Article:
Hardware registers are similar, but occur outside CPUs.

In some architectures (such as SPARC and MIPS ), the first or the last register in the integer register file is a pseudo-register in a way that it is hardwired to always return when it reads (mostly to simplify indexing modes), and it can not be overwritten. In Alpha this is also done for the floating-point register file. As a result of this, register files are commonly quoted as having one register; for example, 32 registers are quoted when only 31 of them fit within the above definition of a register.

Examples

The following table shows the number of registers in several mainstream architectures. Note that in x86-compatible processors the stack pointer ( ESP ) is an integer register, even though there is a limited number of instructions that can be used to operate on its contents. Similar caveats apply to most architectures.

ALTHOUGH all of the above listed architectures are different, Almost all are a basic arrangement Known as the Von Neumann architecture , first Proposed by the Hungarian-American mathematician John von Neumann . It is also noteworthy that the number of registers on GPUs is much higher than that on CPUs. [1] [2]

Architecture GPRs / data + address registers FP
registers
Notes
AT & T Hobbit 0 stack of 7 The AT & T Hobbit ATT92010 (around 1992) was a commercial version of the 32-bit CRISP (stack machine) processor with RISC style instruction, inspired by the Bell Labs C Machine project, aimed at a design optimized for the C language, Hobbit has no global registers. Addresses can be direct or indirect memory (for pointers) relative to the stack without extra instructions or operand bits. The cache is not optimized for multiprocessors and is customizable with ASIC design in IEEE standard. [3]
Cray-1 [4] 8 scalar data, 8 addresses 8 scalar, 8 vector (64 elements) Scalar data registers can be integer or floating-point; also 64 scalar scratch pad T registers and 64 address scratch pad B registers
4004 [5] 1 accumulator, 16 others 0 Register A is for general purpose, while r0-r15 are registered for the address and segment.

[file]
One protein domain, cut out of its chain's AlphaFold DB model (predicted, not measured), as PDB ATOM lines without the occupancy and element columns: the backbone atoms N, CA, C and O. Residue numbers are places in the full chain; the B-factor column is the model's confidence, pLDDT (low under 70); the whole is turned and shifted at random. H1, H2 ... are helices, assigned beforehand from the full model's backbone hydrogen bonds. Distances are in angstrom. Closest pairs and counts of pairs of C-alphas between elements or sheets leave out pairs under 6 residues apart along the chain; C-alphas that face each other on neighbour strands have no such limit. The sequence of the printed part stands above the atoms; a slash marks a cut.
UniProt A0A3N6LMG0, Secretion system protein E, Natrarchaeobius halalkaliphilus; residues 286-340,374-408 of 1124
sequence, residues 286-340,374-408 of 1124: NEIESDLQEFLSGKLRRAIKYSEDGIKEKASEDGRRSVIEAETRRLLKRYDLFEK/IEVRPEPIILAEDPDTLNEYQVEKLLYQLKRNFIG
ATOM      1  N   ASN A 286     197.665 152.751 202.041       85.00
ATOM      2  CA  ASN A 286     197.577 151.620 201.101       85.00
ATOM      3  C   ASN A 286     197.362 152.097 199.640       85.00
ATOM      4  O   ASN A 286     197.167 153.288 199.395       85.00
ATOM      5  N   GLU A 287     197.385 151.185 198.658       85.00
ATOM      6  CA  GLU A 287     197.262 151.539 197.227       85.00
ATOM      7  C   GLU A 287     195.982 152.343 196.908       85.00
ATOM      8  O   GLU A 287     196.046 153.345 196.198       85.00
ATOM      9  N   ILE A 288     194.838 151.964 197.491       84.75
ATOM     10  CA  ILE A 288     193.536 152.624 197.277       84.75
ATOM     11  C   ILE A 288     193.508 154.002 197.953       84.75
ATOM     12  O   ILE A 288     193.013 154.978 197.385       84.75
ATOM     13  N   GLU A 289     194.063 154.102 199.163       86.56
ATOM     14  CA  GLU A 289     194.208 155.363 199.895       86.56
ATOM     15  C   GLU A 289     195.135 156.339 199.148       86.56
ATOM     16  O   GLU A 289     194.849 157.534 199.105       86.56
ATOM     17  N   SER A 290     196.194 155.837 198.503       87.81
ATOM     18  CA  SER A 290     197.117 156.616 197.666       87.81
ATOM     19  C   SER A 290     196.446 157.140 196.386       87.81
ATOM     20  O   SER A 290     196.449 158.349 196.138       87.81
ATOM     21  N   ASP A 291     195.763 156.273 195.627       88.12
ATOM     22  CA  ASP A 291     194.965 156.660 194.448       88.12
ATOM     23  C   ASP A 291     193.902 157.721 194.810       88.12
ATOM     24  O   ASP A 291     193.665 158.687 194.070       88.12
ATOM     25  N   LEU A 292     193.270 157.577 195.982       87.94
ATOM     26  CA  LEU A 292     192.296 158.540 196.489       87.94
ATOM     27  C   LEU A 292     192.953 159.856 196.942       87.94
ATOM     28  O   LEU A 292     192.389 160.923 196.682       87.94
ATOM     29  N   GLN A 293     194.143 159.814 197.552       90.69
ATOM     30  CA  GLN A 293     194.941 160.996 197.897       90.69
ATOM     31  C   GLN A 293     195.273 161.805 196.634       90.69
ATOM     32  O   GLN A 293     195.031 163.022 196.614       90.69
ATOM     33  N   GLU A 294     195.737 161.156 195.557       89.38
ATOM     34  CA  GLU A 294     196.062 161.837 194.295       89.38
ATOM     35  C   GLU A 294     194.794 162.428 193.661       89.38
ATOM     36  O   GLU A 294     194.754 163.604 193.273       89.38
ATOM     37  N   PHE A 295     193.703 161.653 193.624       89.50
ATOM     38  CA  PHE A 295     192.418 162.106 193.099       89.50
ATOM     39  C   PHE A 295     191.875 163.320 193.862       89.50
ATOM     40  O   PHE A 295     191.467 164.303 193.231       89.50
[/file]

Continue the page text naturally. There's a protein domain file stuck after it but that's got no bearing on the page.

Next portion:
8008 [6] 1 accumulator, 6 others 0 The A register is an accumulator to which all arithmetic is done; the H and L registers can be used in combination as an address register; all registers can be used as operands in load / store / move / increment / decrement instructions and the other operand in arithmetic instructions. There is no FP unit available.
8080 [7] 1 accumulator, 6 others 0 More a stack pointer. The A register is an accumulator to which all arithmetic is done; the register peers B + C, D + E, and H + L, can be used as registers in some instructions; all registers can be used as operands in load / store / move / increment / decrement instructions and the other operand in arithmetic instructions. Some instructions only use H + L;another instruction swaps H + L and D + E. Floating point processors intended for the 8080 were Intel 8231 , AMD Am9511 and Intel 8232 . They were also easy to use with the Z80and similar processors.
iAPX432 0 stack of 6 The iAPX 432 was referred to as a micromainframe, designed to be fully implemented in high-level languages. The instruction set architecture was also entirely new and significant from Intel’s previous 8008 and 8080 processors as the iAPX 432 programming model was a stack machine with no visible general-purpose registers. It is more commonly used in hardware and microcode. Direct support for various data structures has also been
16-bit x86 [8] 8 stack of 8 (if FP present) 8086 / 8088 , 80186 / 80188 , 80286 , with 8087 , 80187 or 80287 for floating-point, with an 80-bit wide, 8 deep stack register With Some instructions to use reliable registers relative to the top of the stack as operands; without 8087/80187/80287, no floating-point registers
IA-32 [9] 8 stack of 8 (if FP present), 8 (if SSE / MMX present) 80386 required 80387 for floating-point, with floating point, with both having an 80-bit wide, 8 deep register stack with some instructions. The Pentium III and later had the SSE with additional 128-bit XMM registers.
x86-64 [9] [10] 16 32 FP registers are 128-bit XMM registers, later extended to 256-bit YMM registers with AVX / AVX2 and 512-bit ZMM0-ZMM31 registers with AVX-512 . [11]
Xeon Phi [12] 16 32 Including 32 256/512-bit ZMM registers with AVX-512.
Geode GX 1 data, 1 address 8 Geode GX / GX Media / 4×86 / 5×86 is the emulation of 486 / Pentium compatible processor made by Cyrix / National Semiconductor . Like Transmeta , the processor had a translation that translated into a code and executed it. citation needed ] It does not support 128-bit SSE registers, just the 80387 stack of eight 80-bit floating point registers, and partially supporting 3DNow!from AMD. The native processor only contains 1 data and 1 address register for all purposes and 4 paths of 32-bit naming register r1 (base), r2 (data), r3 (back pointer), and r4 (stack pointer) within scratchpad sram for L1 cache for x86 code emulation (note that it’s not compatible with some 286/386/486 instructions in real mode).citation needed ] AMD acquired from National Semiconductor and branded with Athlon core in embedded market.